What is there to learn from all of this? Whether it's politicians on both sides of the aisle or our vaunted environmental superheroes, the quest for power overwhelms even the slightest instinct of self-examination.

In the end, the timing of the Gore interview airing couldn't have been better. It fell on the same weekend as the first "Earth Hour," when the world supposedly came together to turn our attention to climate change by shutting the lights off for an hour. The imagery of monuments like the Sears Tower in Chicago, Illinois, going dark was plastered over newscasts everywhere.

But those pictures highlighted the global warming movement and the congressional attacks on energy companies in an entirely unintended way.

Behind the darkened Sears Tower was the city of Chicago, with lights shining brightly as far as the eye could see. For one hour the Sears Tower knew what it was like to be Al Gore: A larger than life symbol, blocking our view of reality.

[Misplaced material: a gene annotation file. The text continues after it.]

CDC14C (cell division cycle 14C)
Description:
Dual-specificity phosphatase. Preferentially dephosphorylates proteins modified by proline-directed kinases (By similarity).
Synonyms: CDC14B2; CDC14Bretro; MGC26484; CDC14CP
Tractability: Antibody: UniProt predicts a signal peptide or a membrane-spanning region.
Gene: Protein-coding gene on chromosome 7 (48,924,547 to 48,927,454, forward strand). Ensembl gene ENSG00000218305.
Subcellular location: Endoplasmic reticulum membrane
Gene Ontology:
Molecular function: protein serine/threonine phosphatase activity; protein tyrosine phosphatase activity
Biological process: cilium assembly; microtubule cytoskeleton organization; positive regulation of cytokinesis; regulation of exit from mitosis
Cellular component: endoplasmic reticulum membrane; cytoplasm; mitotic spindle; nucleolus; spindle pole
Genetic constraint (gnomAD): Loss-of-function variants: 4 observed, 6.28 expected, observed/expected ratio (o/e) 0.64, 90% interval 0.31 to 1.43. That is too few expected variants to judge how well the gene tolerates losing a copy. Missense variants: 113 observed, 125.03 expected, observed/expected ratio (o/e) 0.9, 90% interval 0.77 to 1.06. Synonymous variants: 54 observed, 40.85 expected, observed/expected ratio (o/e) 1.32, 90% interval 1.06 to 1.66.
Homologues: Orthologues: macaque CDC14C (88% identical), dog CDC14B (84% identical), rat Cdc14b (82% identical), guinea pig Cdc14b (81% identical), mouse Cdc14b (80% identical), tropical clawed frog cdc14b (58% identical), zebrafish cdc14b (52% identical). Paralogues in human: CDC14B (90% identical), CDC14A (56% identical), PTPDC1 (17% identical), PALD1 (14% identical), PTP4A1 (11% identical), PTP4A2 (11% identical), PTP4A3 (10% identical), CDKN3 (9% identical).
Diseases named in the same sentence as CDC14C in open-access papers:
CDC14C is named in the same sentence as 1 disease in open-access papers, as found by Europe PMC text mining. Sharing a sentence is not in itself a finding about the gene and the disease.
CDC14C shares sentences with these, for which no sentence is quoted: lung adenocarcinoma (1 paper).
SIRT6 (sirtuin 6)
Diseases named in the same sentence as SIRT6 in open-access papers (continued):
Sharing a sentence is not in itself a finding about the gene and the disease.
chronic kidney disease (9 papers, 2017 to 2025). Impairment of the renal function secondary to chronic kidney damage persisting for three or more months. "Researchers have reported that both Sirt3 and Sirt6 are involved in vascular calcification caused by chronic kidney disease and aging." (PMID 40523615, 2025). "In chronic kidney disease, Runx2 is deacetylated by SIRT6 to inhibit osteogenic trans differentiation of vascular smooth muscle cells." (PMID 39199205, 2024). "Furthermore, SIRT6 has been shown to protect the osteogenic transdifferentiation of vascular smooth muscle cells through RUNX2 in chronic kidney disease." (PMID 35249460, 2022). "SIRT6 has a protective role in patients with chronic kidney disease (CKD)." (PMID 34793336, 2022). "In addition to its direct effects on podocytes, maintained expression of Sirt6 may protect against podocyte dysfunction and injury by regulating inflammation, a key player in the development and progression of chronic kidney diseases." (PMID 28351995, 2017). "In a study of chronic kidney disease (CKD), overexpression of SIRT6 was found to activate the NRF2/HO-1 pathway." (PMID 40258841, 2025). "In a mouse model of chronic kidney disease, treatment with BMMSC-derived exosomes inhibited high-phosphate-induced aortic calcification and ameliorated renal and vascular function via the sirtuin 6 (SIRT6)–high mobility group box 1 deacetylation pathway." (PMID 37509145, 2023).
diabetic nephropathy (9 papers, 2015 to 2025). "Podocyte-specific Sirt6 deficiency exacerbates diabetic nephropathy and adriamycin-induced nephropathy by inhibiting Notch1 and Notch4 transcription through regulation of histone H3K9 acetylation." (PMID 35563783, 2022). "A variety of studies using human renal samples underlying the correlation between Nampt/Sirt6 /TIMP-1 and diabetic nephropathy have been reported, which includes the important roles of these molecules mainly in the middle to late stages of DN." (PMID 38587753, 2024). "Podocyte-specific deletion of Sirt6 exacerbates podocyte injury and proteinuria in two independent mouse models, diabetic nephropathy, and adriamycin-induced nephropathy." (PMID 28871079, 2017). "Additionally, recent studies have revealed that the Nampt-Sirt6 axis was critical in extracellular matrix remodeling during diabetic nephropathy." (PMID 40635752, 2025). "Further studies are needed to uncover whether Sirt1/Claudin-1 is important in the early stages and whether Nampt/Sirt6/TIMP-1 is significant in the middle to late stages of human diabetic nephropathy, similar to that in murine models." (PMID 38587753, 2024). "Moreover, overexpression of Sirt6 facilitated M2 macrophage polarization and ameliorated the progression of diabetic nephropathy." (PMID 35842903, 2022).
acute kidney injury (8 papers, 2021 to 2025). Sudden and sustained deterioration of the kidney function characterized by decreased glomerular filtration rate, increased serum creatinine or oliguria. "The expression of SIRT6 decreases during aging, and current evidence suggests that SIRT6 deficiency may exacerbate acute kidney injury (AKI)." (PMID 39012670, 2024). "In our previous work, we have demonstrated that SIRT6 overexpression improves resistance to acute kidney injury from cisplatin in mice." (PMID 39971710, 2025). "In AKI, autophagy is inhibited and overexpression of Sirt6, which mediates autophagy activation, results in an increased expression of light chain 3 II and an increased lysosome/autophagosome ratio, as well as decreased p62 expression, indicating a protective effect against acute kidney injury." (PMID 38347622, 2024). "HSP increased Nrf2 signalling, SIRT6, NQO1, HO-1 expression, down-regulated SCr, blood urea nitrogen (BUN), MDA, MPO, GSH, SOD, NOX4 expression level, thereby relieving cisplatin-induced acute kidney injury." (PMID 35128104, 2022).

It's a poor metaphor. A blacked out Sears Tower with the rest of the city still lit up bellow does not block reality, it only serves to demonstrate that more education is needed. Maybe 300 million in commercials is a good place to start. To put how little that is into perspective, it took Gore 8 years to raise that money. Chevron, one oil company, made 40 Billion dollars in 4 months. No new refinery has been even considered with that profit. No one at the company is considering lowering the price at the pump so they would only earn 30 billion in the next quarter. No. Instead, it's business as usual. Oil companies fight the clean air requirements they have to put on their factories telling us it will cut into profits and they will be forced to raise the price at the pumps. If every Chevron, today put the most up to date filtering systems on everyone of their refiners, it would cost them about 100 million dollars. I think they can afford that and I know we would all literally breathe easier. Literally. Study after study cites the rise of respiratory illness the closer a person lives to an oil refinery. Profits over people? You tell me, Mr. Beck. Careful tap dancing around these truths. You might fall off the edge of the world.